• Ante & Roberta Skoko

The Deadliest Sin

Updated: Feb 10

It amazes me how little we know about ourselves. I’ve mentioned before that marriage has brought out some less-than-glamorous sides of myself. Through experience, communication, forgiveness, and some help from outsiders, I have been able to find the root of the anger and envy I have felt at times in my life: I am afraid that I'm not enough.


I thank God each day for a patient and devoted husband who simultaneously works on his struggles as we both look to God, answering the call to discipleship. One thing I had never considered, though, was that I am prideful person. I’ve never had too much of a problem extending the olive branch toward reconciliation after an argument. That's humility, right?

This past week I was preparing a talk on spiritual warfare. I stumbled upon an article referencing the anecdotal notes of a Vatican Monsignor who observed the top three sins committed by men and women, as confessed in the confessional. He shares that women tend to struggle most with pride, envy, and anger. Pride?! I was shocked. I knew that pride keeps us from acknowledging that we need God and His Catholic Church. I knew that the anecdote was obedience. I also knew that pride was not a sin I struggled with. WRONG. I could not have been more wrong.


I started reading more about pride and noticed that each article commented on some different facets of the sin. I quickly realized that pride manifests in such subtle ways--presenting with such diversity--that it can be virtually undetectable.


A few indicators that you are consumed with pride:


Hypocrisy: You think you are somehow superior to the majority of the human race. More holy. More intelligent. Quick to judge the soul. You may be a bad listener, always thinking that what you have to say is more important than the person in front of you.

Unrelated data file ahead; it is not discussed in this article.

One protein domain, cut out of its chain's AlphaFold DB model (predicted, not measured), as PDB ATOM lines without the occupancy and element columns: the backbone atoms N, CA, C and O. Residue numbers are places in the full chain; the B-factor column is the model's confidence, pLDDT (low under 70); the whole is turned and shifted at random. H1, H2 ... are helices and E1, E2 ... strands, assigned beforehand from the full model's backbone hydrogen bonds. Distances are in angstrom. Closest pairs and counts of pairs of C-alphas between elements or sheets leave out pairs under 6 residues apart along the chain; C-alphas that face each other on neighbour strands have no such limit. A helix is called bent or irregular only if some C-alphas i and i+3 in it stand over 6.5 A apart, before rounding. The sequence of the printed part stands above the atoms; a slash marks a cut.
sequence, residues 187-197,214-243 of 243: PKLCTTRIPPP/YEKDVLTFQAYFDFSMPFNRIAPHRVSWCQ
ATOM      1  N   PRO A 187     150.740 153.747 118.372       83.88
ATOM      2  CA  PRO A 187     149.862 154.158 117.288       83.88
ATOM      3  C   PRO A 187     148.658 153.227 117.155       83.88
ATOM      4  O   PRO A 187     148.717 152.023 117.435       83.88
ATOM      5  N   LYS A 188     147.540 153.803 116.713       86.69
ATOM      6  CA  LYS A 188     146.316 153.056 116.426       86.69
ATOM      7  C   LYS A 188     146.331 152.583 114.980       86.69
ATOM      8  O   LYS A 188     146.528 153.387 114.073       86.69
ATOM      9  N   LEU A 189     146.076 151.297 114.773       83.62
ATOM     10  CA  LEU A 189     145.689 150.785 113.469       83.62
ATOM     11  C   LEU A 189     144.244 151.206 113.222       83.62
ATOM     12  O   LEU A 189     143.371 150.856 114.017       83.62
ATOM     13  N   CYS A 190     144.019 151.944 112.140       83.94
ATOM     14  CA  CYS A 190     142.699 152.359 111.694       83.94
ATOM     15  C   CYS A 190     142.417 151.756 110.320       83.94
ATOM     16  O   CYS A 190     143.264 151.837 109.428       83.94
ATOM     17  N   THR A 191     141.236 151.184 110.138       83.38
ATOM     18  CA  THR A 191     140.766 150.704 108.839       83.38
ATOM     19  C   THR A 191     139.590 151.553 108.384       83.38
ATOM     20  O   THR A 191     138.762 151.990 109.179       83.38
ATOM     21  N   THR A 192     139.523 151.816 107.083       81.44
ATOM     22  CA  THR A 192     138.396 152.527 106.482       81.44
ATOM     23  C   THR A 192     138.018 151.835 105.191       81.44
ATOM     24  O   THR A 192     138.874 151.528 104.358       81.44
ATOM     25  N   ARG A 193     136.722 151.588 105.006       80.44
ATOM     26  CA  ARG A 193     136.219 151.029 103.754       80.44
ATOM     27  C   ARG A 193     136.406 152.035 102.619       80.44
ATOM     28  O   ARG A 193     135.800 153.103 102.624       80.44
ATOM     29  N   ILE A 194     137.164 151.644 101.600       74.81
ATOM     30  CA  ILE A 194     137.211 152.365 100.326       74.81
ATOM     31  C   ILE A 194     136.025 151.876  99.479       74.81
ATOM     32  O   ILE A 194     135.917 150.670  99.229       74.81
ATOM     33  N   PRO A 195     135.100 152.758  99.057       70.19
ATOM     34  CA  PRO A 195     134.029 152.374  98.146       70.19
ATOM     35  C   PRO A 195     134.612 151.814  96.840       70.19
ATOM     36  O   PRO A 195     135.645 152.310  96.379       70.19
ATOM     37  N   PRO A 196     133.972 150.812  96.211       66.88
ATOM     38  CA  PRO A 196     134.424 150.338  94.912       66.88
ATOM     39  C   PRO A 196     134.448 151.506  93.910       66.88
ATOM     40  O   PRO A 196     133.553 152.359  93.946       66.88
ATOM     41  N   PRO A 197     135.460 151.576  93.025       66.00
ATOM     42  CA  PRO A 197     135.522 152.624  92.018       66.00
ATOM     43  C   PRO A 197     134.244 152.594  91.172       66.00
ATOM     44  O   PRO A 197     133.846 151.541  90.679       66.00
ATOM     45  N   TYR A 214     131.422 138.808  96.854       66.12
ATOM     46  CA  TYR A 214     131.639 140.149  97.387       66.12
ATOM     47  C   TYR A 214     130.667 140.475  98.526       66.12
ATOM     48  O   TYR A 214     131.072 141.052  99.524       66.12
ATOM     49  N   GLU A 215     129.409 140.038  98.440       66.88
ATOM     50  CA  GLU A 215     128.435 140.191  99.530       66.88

Prayerlessness: You don’t spend time with God in prayer, conforming your life to Jesus. You are so focused on your day-to-day life and goals that you do not stop to acknowledge your nothingness before God. You do not consider that perhaps He has a plan for your life completely different than the one you are pursuing. How can you hear if you don’t listen? How can you grow in goodness if you ignore He who is Good?


People-Pleasing: You care more about what people think than what God thinks.


Entitlement: You complain often. You fall into despair because you think you deserve a life better than the one you have. You allow your self-pity to become an idol, lacking trust in the Lord.


Lack of Obedience: You present as a Catholic but openly speak against Sacred teachings of the Church. If Jesus is God and left us a Church (two basic Catholic Dogmas), then we exist to follow that Church because He is One with Her. You are called to humble submission, not to advance your mission.


I realized this week that each time I compare myself to another woman, thinking that I am less pretty, less faithful, or less intelligent, OR perhaps greater in all of these things, my pride is driving the situation. I am so consumed with fear that I am replaceable that I become envious and angry, putting myself down or puffing myself up. Who I am to determine these things? Who am I to compare? If I were looking to God, I would hear Him telling me how much He loves me.


This week was the first time I confessed my pride, believing that God can heal me, setting me free from worry, fear, comparison, and feelings of inadequacy. The next time I hear that pestering voice that tells me I am not good enough, that my husband doesn’t love me, or that the youth ministry would be better off without me, I resolve to renounce it in the name of Jesus. You should, too!


Roberta

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